Em­ploy­ment boost and vo­ca­tional train­ing a pri­or­ity, says Com­mis­sioner Thyssen

Financial Mirror (Cyprus) - - FRONT PAGE -

Strength­en­ing em­ploy­ment place­ment ser­vices and pro­mot­ing vo­ca­tional ed­u­ca­tion and train­ing, are the two pri­or­i­ties to be set by the Cypriot gov­ern­ment in or­der to re­duce un­em­ploy­ment, ac­cord­ing to Mar­i­anne Thyssen, the EU Com­mis­sioner re­spon­si­ble for em­ploy­ment.

In an in­ter­view with the Cyprus News Agency, the Com­mis­sioner said that the qual­ity of the cur­rent pro­grammes of ac­tive poli­cies for the labour mar­ket should con­tin­u­ously and ef­fec­tively be mon­i­tored. She high­lighted the rec­om­men­da­tions given to Cyprus on the labour mar­ket within the frame­work of the an­nual rec­om­men­da­tions to mem­ber states (coun­try spe­cific rec­om­men­da­tions) and com­pared the con­di­tions and progress in Cyprus with the sit­u­a­tion in Greece.

How­ever, Thyssen de­nied that the Euro­pean Com­mis­sion has called for the abo­li­tion of the 13th and 14th salary in the pri­vate sec­tor in Greece, an­a­lyz­ing the rea­sons be­hind the high un­em­ploy­ment and herald­ing labour mo­bil­ity and move­ment of civil ser­vants. She also re­quested a re­port be pre­pared for the fu­ture labour mar­ket changes, the trade union law and col­lec­tive bar­gain­ing.

“There are many fac­tors that con­trib­uted to the pos­i­tive em­ploy­ment re­sults of Cyprus. The econ­omy re­turned to real growth in 2015 (1.6%) and is ex­pected to con­tinue in the fol­low­ing years (around 2.0%). The Euro­pean So­cial Fund has played a cru­cial role in fi­nanc­ing Ac­tive Labour Mar­ket Poli­cies schemes to tackle un­em­ploy­ment, which have proved to be suc­cess­ful. There was also a de­cline of the work­force it­self, for ex­am­ple by un­em­ployed per­sons leav­ing the coun­try or be­com­ing in­ac­tive,” she said.

“How­ever, de­spite the sig­nif­i­cant drop, still more needs to be done. Un­em­ploy­ment is still high at 14.1%. Es­pe­cially youth un­em­ploy­ment at 29.8% and long-term un­em­ploy­ment (41.2% of the un­em­ployed were longterm) re­main a source of con­cern.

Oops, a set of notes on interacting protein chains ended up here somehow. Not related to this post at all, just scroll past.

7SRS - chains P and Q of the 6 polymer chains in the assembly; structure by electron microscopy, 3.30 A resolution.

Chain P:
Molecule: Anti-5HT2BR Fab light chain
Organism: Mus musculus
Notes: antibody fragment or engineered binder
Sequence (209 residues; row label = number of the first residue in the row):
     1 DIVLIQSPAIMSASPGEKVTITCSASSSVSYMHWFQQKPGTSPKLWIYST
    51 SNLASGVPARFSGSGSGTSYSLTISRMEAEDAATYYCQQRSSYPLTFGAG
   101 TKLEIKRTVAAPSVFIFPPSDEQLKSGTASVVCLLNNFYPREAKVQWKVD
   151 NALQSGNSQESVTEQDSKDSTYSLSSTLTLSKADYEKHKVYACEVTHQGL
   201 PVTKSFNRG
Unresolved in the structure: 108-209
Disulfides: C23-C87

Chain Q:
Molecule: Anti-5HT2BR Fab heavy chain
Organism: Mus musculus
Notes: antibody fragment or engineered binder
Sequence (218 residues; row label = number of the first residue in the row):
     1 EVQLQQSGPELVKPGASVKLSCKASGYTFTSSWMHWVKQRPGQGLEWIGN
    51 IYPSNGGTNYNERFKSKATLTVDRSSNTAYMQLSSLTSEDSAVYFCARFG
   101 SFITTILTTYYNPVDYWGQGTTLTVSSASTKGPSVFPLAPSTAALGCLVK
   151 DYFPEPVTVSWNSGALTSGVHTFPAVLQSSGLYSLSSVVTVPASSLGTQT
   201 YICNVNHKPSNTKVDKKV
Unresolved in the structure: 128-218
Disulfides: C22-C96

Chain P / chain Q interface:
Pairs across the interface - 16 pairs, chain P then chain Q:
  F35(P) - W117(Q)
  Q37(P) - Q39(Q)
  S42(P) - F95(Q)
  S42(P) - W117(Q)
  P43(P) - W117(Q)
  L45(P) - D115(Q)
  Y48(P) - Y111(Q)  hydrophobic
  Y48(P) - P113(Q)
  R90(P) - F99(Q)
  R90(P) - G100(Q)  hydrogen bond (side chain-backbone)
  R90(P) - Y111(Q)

“Al­though the chal­lenge of high un­em­ploy­ment is sim­i­lar both in Greece and Cyprus, the eco­nomic and labour mar­ket struc­tures and the root causes of the eco­nomic and fi­nan­cial crises that hit the two coun­tries are very dif­fer­ent.

“In Cyprus, the cri­sis had been driven by the col­lapse of the fi­nan­cial sec­tor, but the coun­try was equipped with well­func­tion­ing in­sti­tu­tions, in­clud­ing a flex­i­ble labour mar­ket, while the in­tro­duc­tion of a guar­an­teed min­i­mum in­come in 2014 con­trib­uted to­wards a bet­ter tar­geted and more co­her­ent wel­fare sys­tem. From the out­set, the coun­try as­sumed full own­er­ship of the fi­nan­cial as­sis­tance pro­gramme, im­ple­ment­ing struc­tural re­forms in con­sul­ta­tion with so­cial part­ners and mak­ing full use of tech­ni­cal as­sis­tance. This al­lowed for a swift re­turn to growth in 2015 ac­com­pa­nied by im­prove­ments in the labour mar­ket.

“The main pri­or­ity for Cyprus now is ef­fec­tive im­ple­men­ta­tion. For this, the ca­pac­ity of the ex­ist­ing struc­tures needs to be­come even more ro­bust. First of all, Pub­lic Em­ploy­ment Ser­vices’ (PES) ca­pac­ity re­in­force­ment and in­no­va­tive re­forms is a must. This is cru­cial to meet de­mand and to de­liver qual­ity job-search as­sis­tance, in­di­vid­u­alised coun­selling and reach out to un­em­ployed peo­ple that are not reg­is­tered.”

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